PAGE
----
Two-center Kenya vacations

Restricting your trip to seven days limits the spend, restricting it to four days limits it even further. We don’t recommend flying all the way to Kenya from Europe, the USA or wherever you live to spend just four days here. We can no longer ignore the fact that aviation emissions play a huge role in climate change and until decarbonised air travel is a reality, we advocate flying less, and taking fewer but longer vacations that require a flight. But, if you are in Kenya for a beach break or in neighbouring Tanzania and want to include a short Kenya safari, too, these well planned trips are purse-friendly options that typically focus on one or two parks: the Masai Mara and Lake Nakuru, or Amboseli and Tsavo.

Our top Budget safari Vacation

Kenya small group safari, 7 days

Kenya small group safari, 7 days

'Born Free' country, Lake Nakuru & Masai Mara

From £1450 7 days ex flights
Small group travel:
2023: 12 Jun, 19 Jun, 26 Jun, 3 Jul, 10 Jul, 17 Jul, 24 Jul, 31 Jul, 7 Aug, 14 Aug, 21 Aug, 28 Aug, 4 Sep, 11 Sep, 18 Sep, 25 Sep, 2 Oct, 9 Oct, 16 Oct, 23 Oct, 6 Nov, 13 Nov, 20 Nov, 27 Nov, 4 Dec, 11 Dec, 18 Dec, 25 Dec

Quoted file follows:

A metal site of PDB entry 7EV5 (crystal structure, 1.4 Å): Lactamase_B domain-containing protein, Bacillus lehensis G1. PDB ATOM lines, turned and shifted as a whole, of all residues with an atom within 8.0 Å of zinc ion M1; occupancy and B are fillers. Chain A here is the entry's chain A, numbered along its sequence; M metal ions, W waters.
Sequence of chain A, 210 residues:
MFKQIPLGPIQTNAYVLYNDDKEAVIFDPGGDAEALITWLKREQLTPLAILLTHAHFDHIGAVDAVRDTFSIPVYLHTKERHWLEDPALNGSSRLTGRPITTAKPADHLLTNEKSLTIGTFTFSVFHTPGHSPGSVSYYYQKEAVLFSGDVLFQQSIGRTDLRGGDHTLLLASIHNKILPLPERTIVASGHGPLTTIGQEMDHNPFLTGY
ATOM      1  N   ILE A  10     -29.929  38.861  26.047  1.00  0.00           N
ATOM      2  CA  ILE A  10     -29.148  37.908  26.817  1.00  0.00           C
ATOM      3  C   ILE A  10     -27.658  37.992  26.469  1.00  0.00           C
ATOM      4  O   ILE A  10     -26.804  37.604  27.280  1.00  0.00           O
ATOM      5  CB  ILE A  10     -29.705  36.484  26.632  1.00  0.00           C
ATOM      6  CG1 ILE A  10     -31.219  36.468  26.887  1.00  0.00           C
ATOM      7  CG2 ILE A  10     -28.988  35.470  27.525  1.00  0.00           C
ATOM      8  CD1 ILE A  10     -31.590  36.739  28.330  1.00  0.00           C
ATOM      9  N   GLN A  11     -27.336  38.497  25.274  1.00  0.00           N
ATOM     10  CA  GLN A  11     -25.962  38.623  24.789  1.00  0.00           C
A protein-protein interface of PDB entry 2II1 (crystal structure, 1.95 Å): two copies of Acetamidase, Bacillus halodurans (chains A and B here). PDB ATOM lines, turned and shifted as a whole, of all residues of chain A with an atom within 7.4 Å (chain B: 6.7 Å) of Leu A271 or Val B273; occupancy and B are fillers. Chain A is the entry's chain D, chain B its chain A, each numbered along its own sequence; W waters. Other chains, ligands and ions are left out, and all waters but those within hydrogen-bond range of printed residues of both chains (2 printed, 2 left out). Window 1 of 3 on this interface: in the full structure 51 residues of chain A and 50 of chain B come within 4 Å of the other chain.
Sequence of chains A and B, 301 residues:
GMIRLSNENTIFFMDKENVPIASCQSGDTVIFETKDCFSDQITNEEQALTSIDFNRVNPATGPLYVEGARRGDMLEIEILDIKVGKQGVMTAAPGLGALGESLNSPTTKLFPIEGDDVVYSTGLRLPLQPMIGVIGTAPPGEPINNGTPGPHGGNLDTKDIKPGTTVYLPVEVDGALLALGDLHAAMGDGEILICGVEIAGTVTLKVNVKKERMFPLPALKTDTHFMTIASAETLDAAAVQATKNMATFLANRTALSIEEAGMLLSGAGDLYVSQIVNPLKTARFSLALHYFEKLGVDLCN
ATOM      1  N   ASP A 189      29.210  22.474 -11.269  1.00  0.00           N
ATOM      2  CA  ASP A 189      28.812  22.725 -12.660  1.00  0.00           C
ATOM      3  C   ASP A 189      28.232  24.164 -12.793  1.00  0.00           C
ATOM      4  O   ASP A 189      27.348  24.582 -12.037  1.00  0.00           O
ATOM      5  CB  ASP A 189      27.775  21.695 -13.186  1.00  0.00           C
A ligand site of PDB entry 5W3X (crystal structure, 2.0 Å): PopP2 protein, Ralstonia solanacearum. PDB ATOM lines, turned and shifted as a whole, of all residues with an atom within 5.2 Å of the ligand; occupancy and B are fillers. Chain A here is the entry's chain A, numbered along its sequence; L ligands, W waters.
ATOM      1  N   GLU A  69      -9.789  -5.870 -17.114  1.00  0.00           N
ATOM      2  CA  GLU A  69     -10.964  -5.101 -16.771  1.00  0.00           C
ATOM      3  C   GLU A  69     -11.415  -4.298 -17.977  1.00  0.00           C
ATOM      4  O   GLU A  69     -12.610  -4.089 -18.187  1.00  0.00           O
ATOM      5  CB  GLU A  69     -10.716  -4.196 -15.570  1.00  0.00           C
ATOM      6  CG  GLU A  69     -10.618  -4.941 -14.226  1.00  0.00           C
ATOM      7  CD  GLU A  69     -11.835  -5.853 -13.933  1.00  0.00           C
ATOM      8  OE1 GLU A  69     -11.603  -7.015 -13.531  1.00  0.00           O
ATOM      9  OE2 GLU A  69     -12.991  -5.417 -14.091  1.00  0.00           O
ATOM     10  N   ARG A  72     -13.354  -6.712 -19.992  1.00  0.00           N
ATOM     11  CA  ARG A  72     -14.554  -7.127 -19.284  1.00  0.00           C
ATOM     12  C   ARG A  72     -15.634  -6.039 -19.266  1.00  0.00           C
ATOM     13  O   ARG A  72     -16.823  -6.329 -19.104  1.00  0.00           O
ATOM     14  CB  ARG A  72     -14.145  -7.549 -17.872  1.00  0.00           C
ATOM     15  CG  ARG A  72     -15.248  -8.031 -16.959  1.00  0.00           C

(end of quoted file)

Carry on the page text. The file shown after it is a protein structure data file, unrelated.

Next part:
Travel Team
If you'd like to chat about Budget safari or need help finding a vacation to suit you we're very happy to help.

Small group and tailor made budget Kenya safaris

The great value small group tours that tootle economically around Kenya are another cost effective option. Sharing the skills of one driver and guide between a group of 12 people naturally keeps costs down, and the best value tours make further savings by using campsites rather than lodges, crunching the costs but increasing the time on vacation, typically to two weeks. So long as you can hack sleeping under canvas every night for a fortnight, this is a brilliant, bargain way to see a lot of Kenya; some tours take in Tanzania’s northern parks, too – the Serengeti and Ngorongoro Crater – for even greater variety. Other small group tours increase the comfort by using lodges, and will depart with no more than six people and as few as two, but keep the cost competitive by squeezing the trip duration to just a week.
Don’t rule out a tailor made tour, either – these can be really competitive. Again, stick to a week to stop the price from springing away from you like a startled impala, and then design the vacation to include reasonably priced lodges or tented camps rather than expensive, luxury accommodation. On either a small group or tailor made option, the quality of the guiding will be just as professional and expert as on a much more expensive vacation, with local guides opening your eyes to the wildlife around you through their tracking skills, local knowledge and passion.
Written by Joanna Simmons
Photo credits: [Page banner: Sergey Pesterev] [Top box: Sam Power] [Lake Nakuru: Kandukuru Nagarjun] [Camp: Regina Hart]